Too often, when immigration issues are on the table, new Canadians are discussed as if they form a monolithic group, all uniformly anxious for the system to be as porous as possible when it comes to letting into Canada any who wish to follow them.
Back in the 2008 election campaign, I was reminded that this is far from the case on the occasion of Stéphane Dion announcing the Liberal immigration platform at the Shiang Garden restaurant in Richmond, B.C. The mostly Chinese-Canadian crowd offered only tepid applause that day for Dion’s big-ticket promise of $400 million to unclog the refugee system. But they enthusiastically cheered his pledge—delivered almost as an afterthought—to streamline customs processing for frequent business visitors to Canada.
Dion and his campaign aides far overestimated the crowd’s interest in the plight of refugees, while undervaluing keen interest in the practicalities of business travel, at least among the slice of the ethnic vote represented at that luncheon.
Watching Citizenship and Immigration Minister Jason Kenney unveil his refugee reforms today, it struck me that he is unlikely to fall prey to that sort of mistaken assumption. Kenney has spent much of his career in federal politics preoccupied with narrowing the Liberals’ longstanding lead over Conservatives when it comes to support among recent immigrants. For years he tirelessly led Tory outreach to those hard-to-get voters—trying to figure out what matters to them—prior to Prime Minister Stephen Harper assigning him, inevitably, the Citizenship and Immigration portfolio in the fall of 2008.
So before Kenney announced his overhaul of the refugee system today, it’s a safe bet he carefully considered how his new rules are likely to be greeted by the diverse urban, visible-minority communities he courts. I suspect he has correctly figured out he can sell most of them on making it harder for phony refugees to clog up the works and easier for genuine ones to to be accepted.
Still, Kenney knows the old system, which has created a backlog of 60,000 waiting for their claims to be heard—not to mention 38,000 rejected asylum-seekers whose “whereabouts are unknown”—has its staunch defenders. Certain immigration lawyers and consultants spring to mind.
“This government is no longer going to allow the enemies of reform and of change, who are absolutely wedded to the dysfunctional status quo, to stand in the way of a fair system that allows faster protection to real victims of persecution,” he said at a news conference today.
The system he’s had it with has proven hopelessly vulnerable to gaming. When a would-be refugee arrives in Canada, it takes 28 days just to get the initial personal information form filled out, often incompletely. Then maybe a year and a half to get the claimant in front of a refugee board hearing. After that, a failed applicant might spend three years appealing all the way up to the Federal Court. And years more can pass before rejected claimants are actually removed from Canada, unless they disappear in the interim.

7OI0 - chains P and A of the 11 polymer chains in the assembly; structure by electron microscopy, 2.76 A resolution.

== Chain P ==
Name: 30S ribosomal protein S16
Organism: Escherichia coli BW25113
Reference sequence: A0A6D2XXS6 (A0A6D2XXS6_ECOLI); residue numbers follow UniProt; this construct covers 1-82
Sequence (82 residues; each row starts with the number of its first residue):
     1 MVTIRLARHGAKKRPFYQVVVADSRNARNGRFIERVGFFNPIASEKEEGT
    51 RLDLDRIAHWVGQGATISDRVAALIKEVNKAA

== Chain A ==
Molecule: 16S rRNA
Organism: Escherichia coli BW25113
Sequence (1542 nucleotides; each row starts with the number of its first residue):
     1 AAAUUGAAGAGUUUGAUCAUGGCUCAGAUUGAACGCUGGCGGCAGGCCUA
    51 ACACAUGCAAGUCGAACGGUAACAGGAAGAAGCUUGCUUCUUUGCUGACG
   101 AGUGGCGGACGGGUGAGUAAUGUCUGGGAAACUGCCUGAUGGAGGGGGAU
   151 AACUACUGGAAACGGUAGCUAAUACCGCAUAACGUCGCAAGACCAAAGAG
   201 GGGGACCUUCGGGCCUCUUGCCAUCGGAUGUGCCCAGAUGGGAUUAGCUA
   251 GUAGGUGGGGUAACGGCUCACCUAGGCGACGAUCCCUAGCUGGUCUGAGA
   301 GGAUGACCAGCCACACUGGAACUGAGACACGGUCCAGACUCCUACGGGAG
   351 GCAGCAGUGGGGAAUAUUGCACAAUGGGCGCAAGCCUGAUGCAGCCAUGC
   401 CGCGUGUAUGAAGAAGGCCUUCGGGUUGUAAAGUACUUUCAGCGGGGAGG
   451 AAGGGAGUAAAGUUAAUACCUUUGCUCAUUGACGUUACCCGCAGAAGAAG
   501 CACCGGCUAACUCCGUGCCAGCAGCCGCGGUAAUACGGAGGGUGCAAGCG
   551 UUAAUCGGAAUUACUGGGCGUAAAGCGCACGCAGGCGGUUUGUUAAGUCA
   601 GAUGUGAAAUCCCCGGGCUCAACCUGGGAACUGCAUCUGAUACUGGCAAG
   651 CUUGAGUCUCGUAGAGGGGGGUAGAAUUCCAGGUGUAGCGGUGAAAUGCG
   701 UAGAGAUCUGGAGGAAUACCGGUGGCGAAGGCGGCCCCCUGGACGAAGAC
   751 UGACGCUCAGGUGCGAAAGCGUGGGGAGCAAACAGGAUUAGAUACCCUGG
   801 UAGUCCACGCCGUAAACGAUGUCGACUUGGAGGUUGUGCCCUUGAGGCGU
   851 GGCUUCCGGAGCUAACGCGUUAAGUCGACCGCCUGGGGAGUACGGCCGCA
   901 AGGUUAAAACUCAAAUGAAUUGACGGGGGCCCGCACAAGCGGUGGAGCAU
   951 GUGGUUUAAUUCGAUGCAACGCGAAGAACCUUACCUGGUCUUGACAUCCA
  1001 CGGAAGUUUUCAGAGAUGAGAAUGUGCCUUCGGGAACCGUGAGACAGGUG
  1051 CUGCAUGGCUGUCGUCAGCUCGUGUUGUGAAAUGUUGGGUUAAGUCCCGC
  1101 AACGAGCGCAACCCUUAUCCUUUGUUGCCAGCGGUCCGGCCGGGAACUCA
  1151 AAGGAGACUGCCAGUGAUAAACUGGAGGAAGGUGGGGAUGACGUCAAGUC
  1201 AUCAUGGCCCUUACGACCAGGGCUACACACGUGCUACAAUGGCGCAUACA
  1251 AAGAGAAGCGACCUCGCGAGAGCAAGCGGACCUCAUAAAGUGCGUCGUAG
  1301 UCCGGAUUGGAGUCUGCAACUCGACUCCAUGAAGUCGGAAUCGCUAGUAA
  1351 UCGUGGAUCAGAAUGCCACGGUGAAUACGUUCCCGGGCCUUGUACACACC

Kenney proposes a brisker process: eight days of information-gathering on the claimant; a first hearing within 60 days; an appeal, if need be, before a new Refugee Appeal Division within four months; a Federal Court appeal within four months after that; and, finally, a failed claimant sent packing inside a year. (The key change could be that initial rapid information-gathering stage: there’s nothing like it now, so disputed facts and incomplete paperwork often undermine the process from the very outset.)
The NDP pounced on another part of Kenney’s proposal—his plan to draw up a list of democracies with good human rights records and deal a bit more expeditiously with individuals from these “safe countries of origin.” A claimant from one of the listed countries would get the same initial hearing as any other, but no access to the new Refugee Appeal Division, although a final Federal Court appeal would still be possible. Is cutting out one level of review for claimants from countries that don’t typically generate refugees really “dangerous,” as the NDP’s Olivia Chow heatedly charged today?
Liberals don’t seem to think so. MP Maurizio Bevilacqua, the party’s immigration critic, was muted in his reaction. He told Maclean’s he’ll be suggesting that the immigration minister retain the discretion to allow a claimant from a safe country of origin to go to the Refugee Appeal Divison in an exceptional case—a tweak. But Bevilacqua raised no fundamental objections. He’s mainly concerned about whether the $540 million over five years the Tories are allocating to these reforms will be enough to make them happen.
So it’s looking likely the Liberals will vote for the package. Given how controversial refugee issues have always been, passing this legislation without much outcry in a minority House would rank as a feat—testimony, in a government where cabinet ministers often switch chairs too quickly to master their files, to the advantages of having one who served long, intense apprenticeship in the issues now on his desk.